Just ignore the rants by Stan. I do. He must be short on things to do.
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W6UV
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Posts: 538




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« Reply #11 on: February 06, 2011, 10:09:10 AM »

One thing I noticed in your comment: you are using Normal for the Operational Setting. The manual and knowledge base does not recommend this. Apparently Safe Mode 1 is preferred. Normal works very poorly for me; I think it is misnamed.

Dave,

I used to use Safe Mode 1, but switched to Normal after a long conversation with Dudley in Flex Tech Support. Normal mode works better than the "Safe" modes on my setup -- they probably recommend the safe modes (and name them that way) because of differences in PC hardware people use. My PC is very fast and has very low DPC latency, so Normal mode is appropriate. YMMV.

73,
Jerry
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W6UV
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Posts: 538




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« Reply #12 on: February 06, 2011, 03:56:57 PM »

So - blame me, my computer, or my 5K if you wish, but something is wrong with the CW mode on MY 5K. And I have talked to many many others who feel the same way but are afraid to go public because of the nastiness that this subject brings...

Stan,

Based on what I've experienced so far, I think you've hit the nail on the head when you say the 5000A is not a good CW rig. I've only used mine on CW for a week, and I shudder to think what other issues I might encounter. I only have one receiver at the moment, so I can't listen to my signal on the air.

I like the ergonomics of PowerSDR a lot, but if CW is not up to snuff (or can't be brought up to snuff--some things are just not fixable in software), then I might buy a K3 for use on CW and relegate the Flex to SSB/data modes. There's probably a reason many of the big DXpeditions use K3s and not Flex.

73,
Jerry
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W9OY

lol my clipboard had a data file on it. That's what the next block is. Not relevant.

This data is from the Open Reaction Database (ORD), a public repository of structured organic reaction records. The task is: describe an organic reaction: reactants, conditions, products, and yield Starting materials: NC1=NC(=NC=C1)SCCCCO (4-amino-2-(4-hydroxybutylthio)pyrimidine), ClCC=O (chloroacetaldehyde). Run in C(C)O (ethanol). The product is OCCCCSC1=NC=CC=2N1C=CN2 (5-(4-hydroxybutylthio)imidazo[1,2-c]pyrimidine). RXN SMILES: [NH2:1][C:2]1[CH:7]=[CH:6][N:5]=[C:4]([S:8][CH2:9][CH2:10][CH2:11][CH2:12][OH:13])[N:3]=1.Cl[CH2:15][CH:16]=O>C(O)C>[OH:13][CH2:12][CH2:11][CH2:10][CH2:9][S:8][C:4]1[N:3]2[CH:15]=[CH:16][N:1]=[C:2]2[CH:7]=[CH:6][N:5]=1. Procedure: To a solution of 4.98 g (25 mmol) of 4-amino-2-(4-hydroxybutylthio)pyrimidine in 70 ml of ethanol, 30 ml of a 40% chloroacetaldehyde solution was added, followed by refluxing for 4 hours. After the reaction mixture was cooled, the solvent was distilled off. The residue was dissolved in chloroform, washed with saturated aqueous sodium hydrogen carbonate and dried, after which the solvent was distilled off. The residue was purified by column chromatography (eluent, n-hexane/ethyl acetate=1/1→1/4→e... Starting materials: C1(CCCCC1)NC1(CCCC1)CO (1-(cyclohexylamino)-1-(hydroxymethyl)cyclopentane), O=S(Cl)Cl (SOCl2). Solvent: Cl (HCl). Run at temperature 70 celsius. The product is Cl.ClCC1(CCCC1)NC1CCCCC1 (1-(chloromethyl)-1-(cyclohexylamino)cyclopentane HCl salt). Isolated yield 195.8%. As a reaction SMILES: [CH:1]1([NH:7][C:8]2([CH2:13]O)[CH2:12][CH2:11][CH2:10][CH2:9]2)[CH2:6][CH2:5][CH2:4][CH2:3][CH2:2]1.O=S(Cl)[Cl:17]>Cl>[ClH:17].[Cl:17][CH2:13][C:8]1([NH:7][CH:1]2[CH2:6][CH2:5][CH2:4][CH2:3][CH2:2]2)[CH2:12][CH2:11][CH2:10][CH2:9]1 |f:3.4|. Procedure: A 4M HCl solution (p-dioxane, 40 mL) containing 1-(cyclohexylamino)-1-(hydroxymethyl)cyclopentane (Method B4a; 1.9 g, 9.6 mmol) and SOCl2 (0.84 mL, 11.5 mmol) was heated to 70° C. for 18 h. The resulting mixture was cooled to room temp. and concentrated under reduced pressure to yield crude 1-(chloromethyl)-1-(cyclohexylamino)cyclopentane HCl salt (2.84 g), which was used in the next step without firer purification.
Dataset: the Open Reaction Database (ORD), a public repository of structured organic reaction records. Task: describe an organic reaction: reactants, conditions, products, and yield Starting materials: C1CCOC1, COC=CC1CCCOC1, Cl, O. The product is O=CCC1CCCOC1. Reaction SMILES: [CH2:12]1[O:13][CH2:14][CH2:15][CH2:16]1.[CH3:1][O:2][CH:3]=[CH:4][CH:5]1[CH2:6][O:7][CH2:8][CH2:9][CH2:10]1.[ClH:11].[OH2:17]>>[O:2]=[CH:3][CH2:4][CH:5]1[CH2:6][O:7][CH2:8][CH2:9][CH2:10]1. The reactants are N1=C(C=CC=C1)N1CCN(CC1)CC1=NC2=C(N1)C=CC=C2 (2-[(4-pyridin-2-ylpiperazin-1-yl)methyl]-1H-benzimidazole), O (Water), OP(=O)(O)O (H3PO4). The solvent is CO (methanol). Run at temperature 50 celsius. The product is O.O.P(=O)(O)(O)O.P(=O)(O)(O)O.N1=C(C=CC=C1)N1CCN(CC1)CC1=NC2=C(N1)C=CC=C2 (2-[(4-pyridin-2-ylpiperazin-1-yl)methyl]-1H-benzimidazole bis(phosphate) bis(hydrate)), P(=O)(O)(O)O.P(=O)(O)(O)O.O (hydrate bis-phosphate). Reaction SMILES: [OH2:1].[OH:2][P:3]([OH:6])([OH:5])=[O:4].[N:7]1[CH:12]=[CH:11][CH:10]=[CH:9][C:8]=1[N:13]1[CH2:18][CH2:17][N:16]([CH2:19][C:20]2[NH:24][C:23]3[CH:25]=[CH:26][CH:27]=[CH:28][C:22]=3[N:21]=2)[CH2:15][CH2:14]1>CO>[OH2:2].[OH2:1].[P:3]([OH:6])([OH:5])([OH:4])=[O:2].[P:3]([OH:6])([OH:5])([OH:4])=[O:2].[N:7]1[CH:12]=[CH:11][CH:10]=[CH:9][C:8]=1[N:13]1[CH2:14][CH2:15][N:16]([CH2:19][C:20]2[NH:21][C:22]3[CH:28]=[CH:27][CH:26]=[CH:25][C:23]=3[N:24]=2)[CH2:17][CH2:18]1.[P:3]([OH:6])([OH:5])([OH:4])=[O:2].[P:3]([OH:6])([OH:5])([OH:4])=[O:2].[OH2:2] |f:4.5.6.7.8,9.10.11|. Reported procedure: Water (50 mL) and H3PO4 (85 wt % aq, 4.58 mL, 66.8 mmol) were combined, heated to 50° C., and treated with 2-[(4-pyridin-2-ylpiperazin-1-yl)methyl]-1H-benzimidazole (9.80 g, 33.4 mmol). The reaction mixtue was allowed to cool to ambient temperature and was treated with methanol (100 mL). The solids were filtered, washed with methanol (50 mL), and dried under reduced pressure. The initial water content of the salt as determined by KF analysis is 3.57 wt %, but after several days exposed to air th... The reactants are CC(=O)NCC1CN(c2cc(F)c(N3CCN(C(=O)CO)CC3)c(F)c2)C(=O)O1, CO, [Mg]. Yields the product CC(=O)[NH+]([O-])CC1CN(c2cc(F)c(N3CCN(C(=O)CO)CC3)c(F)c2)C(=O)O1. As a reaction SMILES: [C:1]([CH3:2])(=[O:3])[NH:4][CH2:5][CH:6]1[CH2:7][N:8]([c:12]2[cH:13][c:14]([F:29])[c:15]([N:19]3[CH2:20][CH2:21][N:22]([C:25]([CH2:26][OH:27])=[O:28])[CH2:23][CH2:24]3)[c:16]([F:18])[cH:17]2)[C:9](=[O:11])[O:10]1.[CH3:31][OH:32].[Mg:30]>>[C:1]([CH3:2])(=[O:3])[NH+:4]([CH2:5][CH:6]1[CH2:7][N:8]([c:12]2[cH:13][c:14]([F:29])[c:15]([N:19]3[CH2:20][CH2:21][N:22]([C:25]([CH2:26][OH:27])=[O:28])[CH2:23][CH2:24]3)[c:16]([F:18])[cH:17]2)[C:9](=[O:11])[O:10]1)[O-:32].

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« Reply #13 on: February 06, 2011, 05:13:23 PM »

I love the way Stan spends his time being the "messenger of bad news" yet hundreds of us use the radio every day to make CW contacts.  You will notice if anyone says anything constructive about the Flex radio he is labeled a "fan boy" or is some part of some super secretive underground Masonic testing society.  If his nasty rantings are then responded to in a likewise manner he is a victim, just a poor humble messenger out to save ham-manity from the evil Flex Radio... What a hoot   

I worked VP8ORK a couple of days ago on 80 and 40 CW.  Because of the Flex system combined with DDUTIL and Skimmer, on 80 I was able to determine exactly where the VP8 was listening and worked him on the first call even though there were about 100 stations in the pileup.  I don't have a super station, just a Flex a vertical and about 1300W.  Because of the Flex system I was able to determine within in a minute that the VP8 was alternately listening to the top and bottom of the pileup and worked him in 3 calls.  On 40 I also use a simple vertical.  The pileup on 40 was a solid wall of RF.  You can listen of Mr Bad News Stan if you like.  You can buy a noisy old K3 if you like, I will just continue to rack up the DX in my log with my Flex 

As to Dxpeditions   They use K3's because Elecraft sponsors Dxpeditions.  They use Acom amps for the same reason and DX Engineering antennas for the same reason.  This is marketing 101.  You will note the first entry on the list of Orkney equipment sponsors

http://www.vp8o.com/vp8equipment.html

I'm not sure why Flex doesn't do this (even though I'm a fan boy and in the super secret Masonic society of testers)  My guess is they are more interested in using their resources for developing radios for the government and military. 

73  W9OY

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K0OD
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« Reply #14 on: February 06, 2011, 07:50:37 PM »

W9OY
Quote
"I don't have a super station, just a Flex a vertical and about 1300W. "

And a Florida QTH. LOL